The ecological damage caused by increasingly harmful and desperate ways of extracting fossil fuels like fracking can also be greatly reduced. A decreased reliance on a finite power source like crude oil will reduce the chance of spills and ecological contamination as well.

Electric vehicles have a massive part to play in the future of our shared environment. There’s a good reason why the biggest polluting countries in the world, such as China, are pouring money into renewable energy sources and EVs. Greatly reducing emissions will make an instant and lasting change to the environment, effectively reversing hundreds of years of damage caused by greenhouse gases.


Energy sources

It’s already clear that the lifecycle emissions caused by ICEVs are incredibly damaging to the environment. Probably the biggest benefit then of making the switch to EVs is that they can be powered directly by renewable energy such as solar or wind power[xxiv].

Charging points powered by locally generated electricity have a far smaller carbon footprint, making EVs even more economical and less impactful to run. The less fossil fuels need to be extracted to power and lubricate traditional engines, the better.

Electric vehicles have a handy trick up their sleeve when it comes to generating power as well – regenerative braking technology is improving to the level that up to 70% of the kinetic energy lost by braking can be turned back into acceleration later.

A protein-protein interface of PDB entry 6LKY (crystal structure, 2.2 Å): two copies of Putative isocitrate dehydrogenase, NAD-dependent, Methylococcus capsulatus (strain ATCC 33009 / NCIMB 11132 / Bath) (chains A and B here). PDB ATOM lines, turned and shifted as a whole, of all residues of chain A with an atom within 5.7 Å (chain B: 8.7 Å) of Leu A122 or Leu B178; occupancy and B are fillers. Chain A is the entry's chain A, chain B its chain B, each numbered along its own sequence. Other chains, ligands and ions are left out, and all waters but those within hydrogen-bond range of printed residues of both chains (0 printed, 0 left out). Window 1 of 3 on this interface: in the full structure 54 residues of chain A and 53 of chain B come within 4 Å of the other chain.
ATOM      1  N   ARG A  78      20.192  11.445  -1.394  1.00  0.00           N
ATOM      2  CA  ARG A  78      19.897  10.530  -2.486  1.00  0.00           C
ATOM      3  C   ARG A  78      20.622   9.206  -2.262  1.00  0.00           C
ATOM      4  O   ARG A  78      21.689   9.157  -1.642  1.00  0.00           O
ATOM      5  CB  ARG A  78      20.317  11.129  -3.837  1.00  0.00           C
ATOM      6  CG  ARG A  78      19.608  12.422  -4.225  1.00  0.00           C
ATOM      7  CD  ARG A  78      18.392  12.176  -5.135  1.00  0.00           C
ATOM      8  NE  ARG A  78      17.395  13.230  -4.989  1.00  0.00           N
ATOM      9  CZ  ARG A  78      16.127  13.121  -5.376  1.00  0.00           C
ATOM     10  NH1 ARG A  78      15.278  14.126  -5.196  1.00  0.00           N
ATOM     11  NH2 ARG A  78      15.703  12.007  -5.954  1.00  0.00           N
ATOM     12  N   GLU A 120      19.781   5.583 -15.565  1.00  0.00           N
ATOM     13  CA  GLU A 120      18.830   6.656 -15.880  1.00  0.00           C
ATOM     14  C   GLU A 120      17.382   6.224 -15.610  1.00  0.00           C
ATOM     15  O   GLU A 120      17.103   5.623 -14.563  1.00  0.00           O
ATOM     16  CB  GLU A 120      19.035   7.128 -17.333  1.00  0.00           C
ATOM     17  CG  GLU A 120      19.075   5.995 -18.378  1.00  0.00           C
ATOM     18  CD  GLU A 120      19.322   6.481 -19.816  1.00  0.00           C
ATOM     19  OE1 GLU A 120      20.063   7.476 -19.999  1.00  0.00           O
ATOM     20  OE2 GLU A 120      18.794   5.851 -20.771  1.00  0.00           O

But that’s not all – the shift towards mass EV use offers up particular benefits to the overall consumption of electricity and requires a new way of looking at how we consume it and even give it back to the grid. Vehicle-to-grid technology[xxv] is a game changing concept that turns electric vehicles into batteries that store and share their power with each other and the national grid.



You might still be concerned about buying into EV technology, and it is still in its infancy, but the future holds some incredibly exciting prospects for affordable and, crucially, much more environmentally friendly motoring for everyone.

Electric vehicles are no longer boxy little city cars but enjoyable and even luxury vehicles that are packed with the latest tech and safety features to keep you secure.

If you’re thinking about what car to buy next, you should consider the impact that you can have on your carbon footprint by joining the electric revolution. It’s here to stay.